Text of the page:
In today's study, we see the interpretation of Daniel's vision of the ram and the goat, and how Antiochus Epiphanes was a type of the coming Antichrist.
Verse 19: "And he said, Behold, I will make thee know what shall be in the last end of the indignation: for at the time appointed the end shall be." Gabriel is projecting these prophecies all the way down to the time of the end. If we understand the book of Daniel, a great part of it has to do with the Gentile age with very little regard for the Jew.
Daniel's prophecies begin in 600 BC with the birth of Babylon and according to this verse all the way to the end.
"For at the time appointed" means that God already has this thing worked out. God already has the dates set! He is a date-setter.
Kings of Media and Persia
Verse 20: "The ram which thou sawest having two horns are the kings of Media and Persia." The two kings of Media and Persia referred to are Darius and Cyrus. Cf. verse 3 which seems to refer that Cyrus was higher.
King of Greece
Verse 21: "And the rough goat is the king of Grecia: and the great horn that is between his eyes is the first king." The rough goat here is Greece. The great horn is Greece's first king, Alexander the Great (verses 4-7). Alexander was the son of Philip II of Macedon and became king upon his death between 359 and 336. His title was Alexander III of Macedon.
Interestingly, a coin was found in Thrace that featured a the head of Alexander on one side with ram's horns on either side of his crown. Historically, the horns were the symbol of the Egyptian god, Amun from whom Alexander claimed to have descended from. In essence, the symbolism implied diety status. Also, interestingly, they were not minted until after his death.
Grecian Kingdom Broken and Divided
Verse 22: "Now that being broken, whereas four stood up for it, four kingdoms shall stand up out of the nation, but not in his power." That being broken is Alexander the Great.
"Four stood up for it" refers to the four generals Alexander had appointed over his kingdom (v.8) because he had no heir. However, historically, one was born after his death. The four generals were Cassander who took Macedonia, Lysimachus who took Thrace and much of Asia Minor, Seleucus who took Syria, and Ptolemy who took Egypt. Cassander would later order the death of Alexander's wife Roxana, son, and mother to consolidate his power, and would asume the title of Antigonus I.
However, none of Alexander's generals "possessed his natural intelligence, understanding, or military genius but, even so, would found dynasties which, with exceptions, ruled their respective regions until the coming of Rome."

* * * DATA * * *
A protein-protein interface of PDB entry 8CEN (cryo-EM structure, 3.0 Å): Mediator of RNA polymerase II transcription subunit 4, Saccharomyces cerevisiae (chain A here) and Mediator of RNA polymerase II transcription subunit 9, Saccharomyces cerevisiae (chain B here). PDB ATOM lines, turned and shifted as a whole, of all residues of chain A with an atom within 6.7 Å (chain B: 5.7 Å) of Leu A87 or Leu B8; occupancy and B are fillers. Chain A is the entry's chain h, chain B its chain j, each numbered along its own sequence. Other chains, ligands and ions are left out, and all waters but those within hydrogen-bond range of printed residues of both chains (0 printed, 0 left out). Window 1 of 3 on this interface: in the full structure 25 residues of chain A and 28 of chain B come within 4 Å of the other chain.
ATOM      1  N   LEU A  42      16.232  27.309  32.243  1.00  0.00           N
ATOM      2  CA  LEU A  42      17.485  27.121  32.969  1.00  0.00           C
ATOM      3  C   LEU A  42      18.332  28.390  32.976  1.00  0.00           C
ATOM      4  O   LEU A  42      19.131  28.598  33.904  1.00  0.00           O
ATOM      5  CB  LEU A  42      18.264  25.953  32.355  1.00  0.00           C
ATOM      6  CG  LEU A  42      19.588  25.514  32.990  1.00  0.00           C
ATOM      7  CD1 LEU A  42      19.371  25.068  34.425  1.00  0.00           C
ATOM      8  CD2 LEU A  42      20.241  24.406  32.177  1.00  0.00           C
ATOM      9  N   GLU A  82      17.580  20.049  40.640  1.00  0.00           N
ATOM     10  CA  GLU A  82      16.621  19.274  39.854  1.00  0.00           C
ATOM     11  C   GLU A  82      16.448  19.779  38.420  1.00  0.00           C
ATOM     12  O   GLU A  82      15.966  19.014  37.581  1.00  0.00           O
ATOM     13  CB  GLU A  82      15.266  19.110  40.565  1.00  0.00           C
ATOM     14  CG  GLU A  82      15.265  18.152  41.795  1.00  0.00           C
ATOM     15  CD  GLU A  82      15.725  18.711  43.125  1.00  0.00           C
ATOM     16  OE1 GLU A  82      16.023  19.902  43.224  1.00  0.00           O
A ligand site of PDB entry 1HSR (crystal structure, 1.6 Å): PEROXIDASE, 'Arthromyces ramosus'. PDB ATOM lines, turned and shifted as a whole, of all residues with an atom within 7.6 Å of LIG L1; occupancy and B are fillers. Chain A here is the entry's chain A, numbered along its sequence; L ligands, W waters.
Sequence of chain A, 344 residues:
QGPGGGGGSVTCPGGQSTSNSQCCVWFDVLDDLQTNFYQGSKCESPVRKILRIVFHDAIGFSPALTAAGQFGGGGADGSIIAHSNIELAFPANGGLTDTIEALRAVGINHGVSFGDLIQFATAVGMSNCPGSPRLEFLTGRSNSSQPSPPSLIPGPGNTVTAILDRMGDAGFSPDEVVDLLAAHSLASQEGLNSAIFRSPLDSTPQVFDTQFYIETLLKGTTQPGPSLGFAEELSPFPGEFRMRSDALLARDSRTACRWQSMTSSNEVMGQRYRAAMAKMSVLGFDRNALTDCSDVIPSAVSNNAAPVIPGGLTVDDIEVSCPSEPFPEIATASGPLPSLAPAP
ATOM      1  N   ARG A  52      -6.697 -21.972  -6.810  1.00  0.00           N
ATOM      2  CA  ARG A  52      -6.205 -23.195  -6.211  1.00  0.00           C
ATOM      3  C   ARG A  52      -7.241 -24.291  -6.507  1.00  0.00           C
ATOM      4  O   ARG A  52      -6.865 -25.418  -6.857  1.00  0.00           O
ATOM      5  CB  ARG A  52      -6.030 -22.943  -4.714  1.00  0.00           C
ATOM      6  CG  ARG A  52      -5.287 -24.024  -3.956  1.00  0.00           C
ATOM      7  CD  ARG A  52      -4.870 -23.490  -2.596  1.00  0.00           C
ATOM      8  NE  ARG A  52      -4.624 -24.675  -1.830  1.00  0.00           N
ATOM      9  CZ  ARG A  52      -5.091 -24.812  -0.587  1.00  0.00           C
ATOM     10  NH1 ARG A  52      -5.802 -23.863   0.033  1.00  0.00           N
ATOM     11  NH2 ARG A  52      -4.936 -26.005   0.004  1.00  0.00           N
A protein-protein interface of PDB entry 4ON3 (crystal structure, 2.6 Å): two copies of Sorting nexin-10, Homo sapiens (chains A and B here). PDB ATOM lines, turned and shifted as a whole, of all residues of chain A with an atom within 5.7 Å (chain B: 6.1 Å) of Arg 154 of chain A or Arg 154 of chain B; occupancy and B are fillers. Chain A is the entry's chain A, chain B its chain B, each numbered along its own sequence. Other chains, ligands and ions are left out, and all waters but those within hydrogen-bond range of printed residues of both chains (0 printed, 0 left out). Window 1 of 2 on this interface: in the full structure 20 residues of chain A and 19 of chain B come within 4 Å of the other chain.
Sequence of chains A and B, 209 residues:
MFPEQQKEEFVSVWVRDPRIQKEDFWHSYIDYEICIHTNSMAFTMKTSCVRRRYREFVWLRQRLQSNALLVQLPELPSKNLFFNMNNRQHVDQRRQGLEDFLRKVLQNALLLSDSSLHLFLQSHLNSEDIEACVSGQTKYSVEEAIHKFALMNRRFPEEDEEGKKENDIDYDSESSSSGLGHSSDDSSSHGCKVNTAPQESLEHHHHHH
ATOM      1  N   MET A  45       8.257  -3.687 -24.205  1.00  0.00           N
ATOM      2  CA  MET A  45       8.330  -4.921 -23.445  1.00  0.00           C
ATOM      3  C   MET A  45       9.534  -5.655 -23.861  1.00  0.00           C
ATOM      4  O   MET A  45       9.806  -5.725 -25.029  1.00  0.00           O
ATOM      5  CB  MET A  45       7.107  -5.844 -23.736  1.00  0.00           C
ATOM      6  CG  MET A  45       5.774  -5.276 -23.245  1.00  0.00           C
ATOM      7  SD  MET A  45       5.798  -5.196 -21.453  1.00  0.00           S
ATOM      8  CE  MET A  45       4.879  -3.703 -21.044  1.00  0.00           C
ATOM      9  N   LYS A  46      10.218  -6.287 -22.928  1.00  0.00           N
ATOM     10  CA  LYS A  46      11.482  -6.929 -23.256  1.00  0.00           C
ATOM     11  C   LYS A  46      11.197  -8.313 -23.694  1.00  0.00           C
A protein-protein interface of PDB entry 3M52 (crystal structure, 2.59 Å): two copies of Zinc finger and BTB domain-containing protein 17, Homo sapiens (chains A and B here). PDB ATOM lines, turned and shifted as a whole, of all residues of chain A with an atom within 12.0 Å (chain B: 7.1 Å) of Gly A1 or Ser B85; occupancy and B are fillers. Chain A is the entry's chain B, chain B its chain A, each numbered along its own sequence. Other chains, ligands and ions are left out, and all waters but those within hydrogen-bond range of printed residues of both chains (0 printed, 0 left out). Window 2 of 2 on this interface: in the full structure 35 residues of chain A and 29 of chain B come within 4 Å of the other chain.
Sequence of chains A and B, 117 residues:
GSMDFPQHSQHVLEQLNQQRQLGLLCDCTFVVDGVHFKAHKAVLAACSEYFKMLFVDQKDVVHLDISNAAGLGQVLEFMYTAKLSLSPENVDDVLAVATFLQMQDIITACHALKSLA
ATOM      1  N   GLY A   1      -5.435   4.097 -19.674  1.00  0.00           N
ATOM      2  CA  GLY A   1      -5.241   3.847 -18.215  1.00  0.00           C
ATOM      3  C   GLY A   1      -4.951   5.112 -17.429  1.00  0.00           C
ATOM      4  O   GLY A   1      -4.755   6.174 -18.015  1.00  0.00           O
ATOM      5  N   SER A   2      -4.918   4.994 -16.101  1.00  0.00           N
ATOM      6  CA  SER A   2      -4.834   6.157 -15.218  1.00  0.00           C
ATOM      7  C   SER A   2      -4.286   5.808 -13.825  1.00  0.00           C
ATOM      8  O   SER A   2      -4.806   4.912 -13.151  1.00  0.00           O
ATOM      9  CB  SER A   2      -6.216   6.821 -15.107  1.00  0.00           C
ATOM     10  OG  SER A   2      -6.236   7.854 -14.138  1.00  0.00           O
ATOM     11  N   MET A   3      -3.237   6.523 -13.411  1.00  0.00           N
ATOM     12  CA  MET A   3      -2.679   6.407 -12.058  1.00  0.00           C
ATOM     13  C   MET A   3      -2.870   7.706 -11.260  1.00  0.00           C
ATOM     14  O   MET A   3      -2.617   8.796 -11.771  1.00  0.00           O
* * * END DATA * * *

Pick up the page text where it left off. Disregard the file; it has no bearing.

Duel Fulfillment in Action
Verses 23-25: "And in the latter time of their kingdom, when the transgressors are come to the full, a king of fierce countenance, and understanding dark sentences, shall stand up. And his power shall be mighty, but not by his own power: and he shall destroy wonderfully, and shall prosper, and practise, and shall destroy the mighty and the holy people. And through his policy also he shall cause craft to prosper in his hand; and he shall magnify himself in his heart, and by peace shall destroy many: he shall also stand up against the Prince of princes; but he shall be broken without hand." "In the latter time of their kingdom" refers to these four generals mentioned above.
"A king of fierce countenance" was primarily fulfilled with Antiochus Epiphanes. However, the ultimate fulfillment of this is the Antichrist.
Two Fulfillments in View
Antiochus was symbolically what the Antichrist will be literally. In verses 9-12 we see him as coming out of Greece. He rose to power around 175 BC. He plundered the temple in Jerusalem and desecrated it by offering pig's flesh on the altar. This is actually recorded in I Maccabees 1-6 in the Apocrypha.
Here's something interesting, his last name Epiphanes means "God Manifest." He was one of the cruelest rulers of Syria as a descendant of Seleucus, one of Alexander's generals.
The Jewish rebellion which was led by the Maccabees, took place when he made an edict that all in his empire would practice the same religion. Of course, the Jews refused to do this and it led to Antiochus coming to Jerusalem and erecting a statue of the Greek God Zeus in the Temple…the Jews were forced to worship it or be killed. This is referred to by the Jews as the Abomination of Desolation. However, Matthew says that there will be another one (Matthew 24:15). Doesn't all of that sound familiar (Revelation 13:14-15)?
"He shall destroy the mighty and the holy people" is speaking to the destruction and carnage caused by Antiochus, but it also refers to the Antichrist (cf. Rev_6:1-11).
"He shall cause craft to prosper" refers to deceit or witchcraft (Cf. 2Th_2:8-11).
"He shall stand up against the Prince of princes; but he shall be broken without hand" cannot be referring to Antiochus (Revelation 19:19-21; Revelation 20:1-3).